March 26, 2024

Chips off the old block

Bristol has a long lineage of semiconductor startups — and it is starting to disrupt the UK's 'Golden Triangle'

A couple of weeks ago, I was running around a grey and drizzly Bristol meeting startup folk in the area. Despite the weather, there was a buzz in the air.

That morning, the FT had released a report about Europe’s leading startup hubs. SETsquared, a startup incubator run by six universities in the south west and south east of the UK, including Bristol, came in third — which practically everyone I met mentioned. Since launching in 2002, its alumni have gone on to raise £4.4bn, according to the incubator.

What caught my attention, though, was the lineage of semiconductor startups sparked by the incubator.


Truth be told, Bristol’s semiconductor credentials can be traced back to the 1970s, when US chip company Fairchild Semiconductor made the city its UK home. A little later, another silicon chip developer, Inmos, launched in Bristol and went on to raise millions in UK government funding.

A generation on, the chip flywheel started to turn further courtesy of SETsquared alum XMOS, which designs semiconductors and has raised $113m since spinning out from the University of Bristol in 2005.

Inside the startup, a division that was developing processors specialised for AI spun out as its own entity in 2016. That was the birth of Graphcore, led by CEO Nigel Toon and CTO Simon Knowles — who left the same roles at XMOS.

Graphcore grew into one of the UK’s most promising tech darlings, but hit choppy waters last year as it struggled to generate serious revenue with its tech. It made layoffs in 2022 and is reportedly on the hunt for an acquirer. That’s brought an opportunity for others.

“While layoffs may not be good for that particular company — it can be good for the area in terms of disseminating new information and ideas,” says Jonathan Ferguson, VP of silicon engineering at Dutch semiconductor startup Axelera — which is building hardware and software for AI applications.

Axelera opened an office in Bristol in June 2023 and hired five employees — including Ferguson — from Graphcore the previous winter. While those hires weren’t laid off — the bulk of Graphcore’s staff cuts happened in its Norway and China offices — looming uncertainty at a company can make employees start looking elsewhere for work, Ferguson says.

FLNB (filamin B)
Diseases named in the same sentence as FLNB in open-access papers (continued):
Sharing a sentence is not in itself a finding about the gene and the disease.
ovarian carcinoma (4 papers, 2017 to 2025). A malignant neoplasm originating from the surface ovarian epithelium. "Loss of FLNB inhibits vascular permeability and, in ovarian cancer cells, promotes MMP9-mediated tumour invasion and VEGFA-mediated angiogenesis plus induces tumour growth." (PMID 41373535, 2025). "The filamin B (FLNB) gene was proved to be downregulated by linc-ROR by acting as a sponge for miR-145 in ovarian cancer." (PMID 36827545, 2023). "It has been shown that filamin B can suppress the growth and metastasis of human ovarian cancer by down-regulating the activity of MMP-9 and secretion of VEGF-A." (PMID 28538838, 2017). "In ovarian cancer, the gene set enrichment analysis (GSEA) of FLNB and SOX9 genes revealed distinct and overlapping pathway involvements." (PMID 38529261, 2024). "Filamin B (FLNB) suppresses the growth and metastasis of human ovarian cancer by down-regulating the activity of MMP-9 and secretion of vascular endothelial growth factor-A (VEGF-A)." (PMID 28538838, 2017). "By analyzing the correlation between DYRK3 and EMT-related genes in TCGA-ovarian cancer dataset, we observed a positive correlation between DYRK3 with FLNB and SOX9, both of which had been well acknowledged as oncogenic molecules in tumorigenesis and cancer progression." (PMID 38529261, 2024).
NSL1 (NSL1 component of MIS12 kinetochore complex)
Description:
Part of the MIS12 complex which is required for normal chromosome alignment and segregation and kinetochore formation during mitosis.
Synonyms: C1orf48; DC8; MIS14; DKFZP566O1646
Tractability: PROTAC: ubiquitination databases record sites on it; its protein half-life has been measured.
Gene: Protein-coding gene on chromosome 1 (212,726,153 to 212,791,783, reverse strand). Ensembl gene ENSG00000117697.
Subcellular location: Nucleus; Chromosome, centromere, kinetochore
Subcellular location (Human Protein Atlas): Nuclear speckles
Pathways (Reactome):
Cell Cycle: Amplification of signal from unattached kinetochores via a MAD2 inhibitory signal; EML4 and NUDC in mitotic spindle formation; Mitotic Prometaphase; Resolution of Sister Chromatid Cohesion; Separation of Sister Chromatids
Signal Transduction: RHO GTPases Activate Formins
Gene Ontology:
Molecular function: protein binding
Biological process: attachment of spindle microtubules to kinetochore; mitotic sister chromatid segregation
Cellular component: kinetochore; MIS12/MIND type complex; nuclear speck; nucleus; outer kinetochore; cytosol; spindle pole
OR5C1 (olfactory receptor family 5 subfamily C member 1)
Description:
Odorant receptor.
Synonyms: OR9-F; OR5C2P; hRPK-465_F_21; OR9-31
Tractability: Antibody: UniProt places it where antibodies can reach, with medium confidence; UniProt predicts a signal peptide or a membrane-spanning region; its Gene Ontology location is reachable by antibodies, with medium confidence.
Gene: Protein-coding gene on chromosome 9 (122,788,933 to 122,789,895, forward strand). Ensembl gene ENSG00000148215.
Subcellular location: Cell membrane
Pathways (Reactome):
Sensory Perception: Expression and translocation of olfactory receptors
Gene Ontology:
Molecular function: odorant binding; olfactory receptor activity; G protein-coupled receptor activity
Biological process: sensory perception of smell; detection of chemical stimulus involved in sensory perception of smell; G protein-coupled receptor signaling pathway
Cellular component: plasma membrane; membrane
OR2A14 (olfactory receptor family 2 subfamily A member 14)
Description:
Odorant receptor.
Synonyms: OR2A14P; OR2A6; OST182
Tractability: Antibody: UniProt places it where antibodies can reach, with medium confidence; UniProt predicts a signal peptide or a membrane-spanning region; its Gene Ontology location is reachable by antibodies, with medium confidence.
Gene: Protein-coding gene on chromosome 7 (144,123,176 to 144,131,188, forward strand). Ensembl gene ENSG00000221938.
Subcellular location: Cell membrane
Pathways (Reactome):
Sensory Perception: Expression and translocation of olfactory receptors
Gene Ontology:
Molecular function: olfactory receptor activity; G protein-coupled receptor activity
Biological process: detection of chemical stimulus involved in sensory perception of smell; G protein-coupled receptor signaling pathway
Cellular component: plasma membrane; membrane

“Graphcore pulled a lot of people into the area, and now they’re staying,” he adds.

Another semiconductor company, VyperCore, which is developing chips for data centres, has also tapped Graphcore employees. The startup opened an office in Bristol in July last year and hired a quarter of its 16-strong team there from the UK chip company.

“Bristol is the epicentre of leading-edge high-performance processor design in Europe,” says founder and CEO Russell Haggar. “That's why Graphcore started in Bristol, and that's why other companies are setting up design teams there. The city has a 40+ year pedigree in this space.”

The Bristol semiconductor sector is indicative of a thriving deeptech ecosystem in the UK’s south west. Solid university connections to develop innovative tech, support programmes to help commercialise it and an ecosystem of founders, as well as experienced tech workers, provide much-needed experience for new startups.

It’s proving a potent combination. Last year, a report by the Royal Academy of Engineering Enterprise Hub and data platform Beauhurst found that outside of the fabled ‘Golden Triangle’ (London, Oxford and Cambridge) places like Bristol and Manchester were emerging as attractive spinout hubs. And it got me curious about other towns and cities around the UK that are building happening startup sectors away from the gilded lights of the Golden Triangle.


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Kai Nicol-Schwarz

Kai Nicol-Schwarz is a reporter at Sifted. He covers UK tech and healthtech, and can be found on X and LinkedIn